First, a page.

Broadway's "Come From Away" Shares a Small Town's Generousity on 9/11

For our Broadway week, Steve Adubato goes one-on-one with the husband and wife team - Irene Sankoff and David Hein – who talk about their new Broadway hit, "Come From Away." The show, up for 7 Tony awards, tells the story of how Canadians from a small town in Newfoundland opened their hearts and hearths to airline passengers stranded following 9/11.

6/7/17 #2045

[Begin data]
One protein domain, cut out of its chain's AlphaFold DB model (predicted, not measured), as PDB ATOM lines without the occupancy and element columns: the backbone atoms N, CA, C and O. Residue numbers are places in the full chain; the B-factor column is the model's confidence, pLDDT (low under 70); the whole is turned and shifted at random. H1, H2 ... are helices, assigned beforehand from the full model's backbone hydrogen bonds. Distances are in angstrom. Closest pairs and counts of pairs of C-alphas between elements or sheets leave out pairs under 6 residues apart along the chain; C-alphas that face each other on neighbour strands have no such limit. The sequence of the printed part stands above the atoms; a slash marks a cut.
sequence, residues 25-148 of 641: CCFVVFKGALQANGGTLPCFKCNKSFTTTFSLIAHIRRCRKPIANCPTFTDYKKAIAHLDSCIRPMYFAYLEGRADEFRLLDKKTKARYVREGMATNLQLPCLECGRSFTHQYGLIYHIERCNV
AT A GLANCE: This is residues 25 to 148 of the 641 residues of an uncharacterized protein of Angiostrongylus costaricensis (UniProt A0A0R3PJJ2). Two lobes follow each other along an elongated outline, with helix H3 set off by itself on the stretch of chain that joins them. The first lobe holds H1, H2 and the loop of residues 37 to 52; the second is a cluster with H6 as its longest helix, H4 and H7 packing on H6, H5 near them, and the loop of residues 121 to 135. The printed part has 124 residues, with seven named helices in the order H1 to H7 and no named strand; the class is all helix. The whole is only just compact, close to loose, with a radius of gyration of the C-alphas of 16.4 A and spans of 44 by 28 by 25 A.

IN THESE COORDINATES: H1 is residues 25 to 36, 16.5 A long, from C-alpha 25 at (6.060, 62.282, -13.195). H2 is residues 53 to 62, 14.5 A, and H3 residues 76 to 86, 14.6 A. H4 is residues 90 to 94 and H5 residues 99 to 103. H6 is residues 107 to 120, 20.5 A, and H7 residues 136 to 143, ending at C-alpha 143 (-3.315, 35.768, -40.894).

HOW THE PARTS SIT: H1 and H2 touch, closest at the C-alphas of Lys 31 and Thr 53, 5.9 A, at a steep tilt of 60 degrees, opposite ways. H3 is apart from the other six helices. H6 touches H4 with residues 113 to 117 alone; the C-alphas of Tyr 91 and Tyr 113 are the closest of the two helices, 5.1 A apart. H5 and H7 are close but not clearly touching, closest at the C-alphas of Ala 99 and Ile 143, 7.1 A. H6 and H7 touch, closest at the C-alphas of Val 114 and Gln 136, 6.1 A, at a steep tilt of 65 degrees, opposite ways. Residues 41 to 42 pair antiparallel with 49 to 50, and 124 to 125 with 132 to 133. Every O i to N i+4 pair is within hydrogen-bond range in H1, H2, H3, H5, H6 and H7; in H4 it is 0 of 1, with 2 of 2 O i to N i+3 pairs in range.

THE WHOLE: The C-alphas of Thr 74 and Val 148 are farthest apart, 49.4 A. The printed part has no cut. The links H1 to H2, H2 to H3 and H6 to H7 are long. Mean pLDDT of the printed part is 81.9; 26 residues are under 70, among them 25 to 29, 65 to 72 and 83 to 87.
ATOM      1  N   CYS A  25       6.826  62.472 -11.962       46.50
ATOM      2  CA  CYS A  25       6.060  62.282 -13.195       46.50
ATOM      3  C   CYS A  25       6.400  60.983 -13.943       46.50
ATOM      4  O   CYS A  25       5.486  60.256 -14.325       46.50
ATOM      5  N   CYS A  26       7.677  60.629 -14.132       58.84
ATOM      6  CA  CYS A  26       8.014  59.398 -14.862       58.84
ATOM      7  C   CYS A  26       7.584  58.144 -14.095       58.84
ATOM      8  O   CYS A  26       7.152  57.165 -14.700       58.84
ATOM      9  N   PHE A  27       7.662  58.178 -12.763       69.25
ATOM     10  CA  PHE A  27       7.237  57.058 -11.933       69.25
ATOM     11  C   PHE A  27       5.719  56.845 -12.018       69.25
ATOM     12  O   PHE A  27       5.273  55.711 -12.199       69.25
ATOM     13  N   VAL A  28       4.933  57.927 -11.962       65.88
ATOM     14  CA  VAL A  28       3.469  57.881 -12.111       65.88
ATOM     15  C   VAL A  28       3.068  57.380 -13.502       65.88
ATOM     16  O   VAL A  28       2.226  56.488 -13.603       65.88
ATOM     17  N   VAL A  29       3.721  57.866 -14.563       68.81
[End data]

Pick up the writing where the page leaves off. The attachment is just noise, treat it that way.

"Somewhere in the middle of nowhere. In the middle of who knows where (who knows where) you'll find? Something in the middle of nowhere. In the middle of clear blue air, you've found your heart, and left a part of you behind. [applause] That looks very interesting. And that's from Come From Away, and Irene Sankoff and David Hein, they put this husband and wife team... you put this whole thing together. This is a play over at the Schoenfeld Theater on 45th Street. The premise of this play is extraordinary. Describe it. It tells the true story of when 38 planes and thousands of people were diverted to this little town in Newfoundland on the northeast corner of the continent after 9/11 when the US airspace was closed and the people there opened their hearts and homes. They invited them off the planes. They then brought them into their halls, their schools, they they brought them back to their houses. They let them have showers. They washed their clothes. They fed them for five days. They gave them everything and they made these lifelong friendships. People changed their lives there. How is it that we didn't know about this? I think, justifiably so, I mean, we lived in New York on September 11th. Our focus was elsewhere and it just took a while for the story to come out to the surface because the people who did this, they weren't looking for any type of thanks. They'll say right to you, "Thank you is good on the way out. That's more than enough." And they're happy now that they're getting recognition, but at the same time they're like, "We don't need it. We would have done it without it." Clearly. 15 years later, they're getting recognition for it. Okay, so the people in Newfoundland...? Yes. Newfinland... Newfoundland. Newfoundland, excuse me. That's okay. So, they're there? Right. These planes are coming in? Mm hmm. People are... they don't know these people? Yeah. No. And how do they connect with these people? Newfoundland is based on this culture of welcoming people in. So it's this rock in the ocean. They have these terrible Winters and they support each other. You know, that's the way they stay warm is by coming together as a community. If a stranger shows up at your door, you've got to welcome them in, because you're going to be in the same situation the next day. They just brought them in and they just helped them unconditionally. We saw the same thing when we went out there in 2011, on the 10th anniversary..."